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Illustrations & Photography:

Phase 4 Shades of Noir Team

Dan Holliday Delilah Holliday Jay Lee

Afua Hirsch Micah Hacim Ras Levy Leslie Barlow Jade Montserrat Daniel Brathwaite-Shirley Rhian Spencer Gerard Hanson Gabriela Chase Monique L. Etienne Portia Emily Baker INFO: W: shadesofnoir.org.uk E: info@shadesofnoir.org.uk Tw: @shadesofnoir Fb: shadesofnoir OUR SUPPORTER:




Key Questions


Peer Review


Reclaiming Reimagining The Mixed Race Experience.


A Note From Ebun Sodipo

Afua Hirsch

Tiffany Webster


Key Data


Expanding The Conversation


Collective Voices


Further Resources Key terms, Further Reading, Digital Resources

WELCOME. Our Safe Space Policy. Shades of Noir is committed to providing an inclusive and supportive space for all attendees at our events. SoN believes all guests should be free from intimidation or harassment, resulting from prejudice or discrimination on the grounds of age, disability, marital or maternity/paternity status, race, religious beliefs, sexual orientation, gender identity, trans status, socio-economic status, or ideology or culture, or any other form of distinction.

Disability Access Needs? Please do let us know if you have any disability access needs e.g. do you use British sign language, have difficulty using stairs, or need us to allow space for a guide dog? Let us know asap so we can do our best to accommodate you!

Content Disclaimer. Please note that some of the words in the Key Terms section of this ToR are considered highly offensive to People of Colour but we have included them to support difficult discussions around the subject of Race in higher education.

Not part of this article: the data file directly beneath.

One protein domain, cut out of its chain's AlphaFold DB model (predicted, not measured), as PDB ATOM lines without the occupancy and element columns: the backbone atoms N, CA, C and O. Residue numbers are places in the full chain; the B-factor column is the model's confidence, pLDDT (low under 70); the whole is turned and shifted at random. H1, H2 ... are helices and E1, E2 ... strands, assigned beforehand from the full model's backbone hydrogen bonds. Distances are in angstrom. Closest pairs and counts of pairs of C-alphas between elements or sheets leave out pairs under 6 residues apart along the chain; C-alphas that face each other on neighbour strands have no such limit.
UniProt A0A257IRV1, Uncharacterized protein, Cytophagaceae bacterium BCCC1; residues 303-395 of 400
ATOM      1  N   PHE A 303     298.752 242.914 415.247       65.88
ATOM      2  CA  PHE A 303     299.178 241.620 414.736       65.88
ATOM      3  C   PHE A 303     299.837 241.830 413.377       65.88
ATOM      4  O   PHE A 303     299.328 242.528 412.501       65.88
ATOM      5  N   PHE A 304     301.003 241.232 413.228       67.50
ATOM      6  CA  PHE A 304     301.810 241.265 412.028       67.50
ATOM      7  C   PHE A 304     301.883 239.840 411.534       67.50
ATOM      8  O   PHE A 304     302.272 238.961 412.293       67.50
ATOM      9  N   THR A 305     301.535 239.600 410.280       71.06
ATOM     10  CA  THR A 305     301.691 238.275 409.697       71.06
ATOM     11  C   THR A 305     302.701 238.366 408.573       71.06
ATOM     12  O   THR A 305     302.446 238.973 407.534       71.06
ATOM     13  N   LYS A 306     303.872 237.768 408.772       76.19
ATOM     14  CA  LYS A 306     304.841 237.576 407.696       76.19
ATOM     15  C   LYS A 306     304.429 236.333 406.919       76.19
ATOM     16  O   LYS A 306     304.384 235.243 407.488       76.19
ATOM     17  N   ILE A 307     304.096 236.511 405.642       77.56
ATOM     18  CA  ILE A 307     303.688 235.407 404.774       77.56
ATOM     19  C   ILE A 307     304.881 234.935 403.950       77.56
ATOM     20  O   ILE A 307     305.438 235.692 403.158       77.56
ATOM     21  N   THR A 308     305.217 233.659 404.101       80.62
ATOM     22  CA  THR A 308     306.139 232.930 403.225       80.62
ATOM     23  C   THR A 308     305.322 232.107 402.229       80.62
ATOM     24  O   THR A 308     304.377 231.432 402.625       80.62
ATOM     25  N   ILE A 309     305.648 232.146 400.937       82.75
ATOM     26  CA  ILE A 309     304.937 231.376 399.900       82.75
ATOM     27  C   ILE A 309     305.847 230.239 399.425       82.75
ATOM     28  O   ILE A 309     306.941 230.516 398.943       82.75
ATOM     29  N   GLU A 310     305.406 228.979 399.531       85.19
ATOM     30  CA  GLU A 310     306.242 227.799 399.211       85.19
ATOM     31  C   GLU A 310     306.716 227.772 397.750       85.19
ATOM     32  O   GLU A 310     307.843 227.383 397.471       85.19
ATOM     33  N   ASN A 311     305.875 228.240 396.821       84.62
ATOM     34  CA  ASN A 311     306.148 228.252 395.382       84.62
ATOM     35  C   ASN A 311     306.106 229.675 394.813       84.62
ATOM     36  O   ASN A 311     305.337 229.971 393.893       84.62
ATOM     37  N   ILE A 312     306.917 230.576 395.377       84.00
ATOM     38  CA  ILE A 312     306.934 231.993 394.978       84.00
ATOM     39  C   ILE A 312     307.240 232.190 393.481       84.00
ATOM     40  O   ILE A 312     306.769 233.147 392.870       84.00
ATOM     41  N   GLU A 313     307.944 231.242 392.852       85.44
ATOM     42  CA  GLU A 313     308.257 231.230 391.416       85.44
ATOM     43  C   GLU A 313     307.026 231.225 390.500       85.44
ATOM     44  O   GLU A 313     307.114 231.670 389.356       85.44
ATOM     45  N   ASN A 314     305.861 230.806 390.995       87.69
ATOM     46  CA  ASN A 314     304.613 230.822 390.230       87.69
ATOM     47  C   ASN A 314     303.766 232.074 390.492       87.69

The category ‘mixed race’ defines those whose biological parents have differing racial identities, or are categorised as such. Because racial categories are somewhat different across the globe, there are numerous terms that people use to define their mixed race identity. In the West most of the discourse surrounding mixed race-ness focuses on those born to a White (those largely descended from Europeans) and Black (those largely descended from Africans), and when it doesn’t, the focus remains largely on those with one white parent. This pushes the experiences of children of other ‘admixtures’, for example BlackSouth Asian, or South Asian-Indigenous South American, to the margins of discourse. In this ToR, we will be focusing on mixed race people living in the UK of Black heritage, in short, Black mixed race people exclusively, as a starting point, to contribute content that explores their identities as mixed race people, particularly in relation to how others/society/ the state categorise them, and their relationship to their blackness. The aim is to complicate mainstream narratives of Blackness, to make known the different relationships Black people have to their Blackness, to move Blackness away from biological notions of race, to one centred around the experiences of a group of people under white supremacy. We want to expand what it means to be Black, confront the concept of ‘passing’, how colourism functions in the Black community, how non-black communities relate to Blackness and the experiences of growing up as a mixed race Black person in a non-black environment. We want to explore the deployment of mixed race-ness, whether in imaginings of the future, or as branding, advertisements, on social, and the effects of these on mixed race people.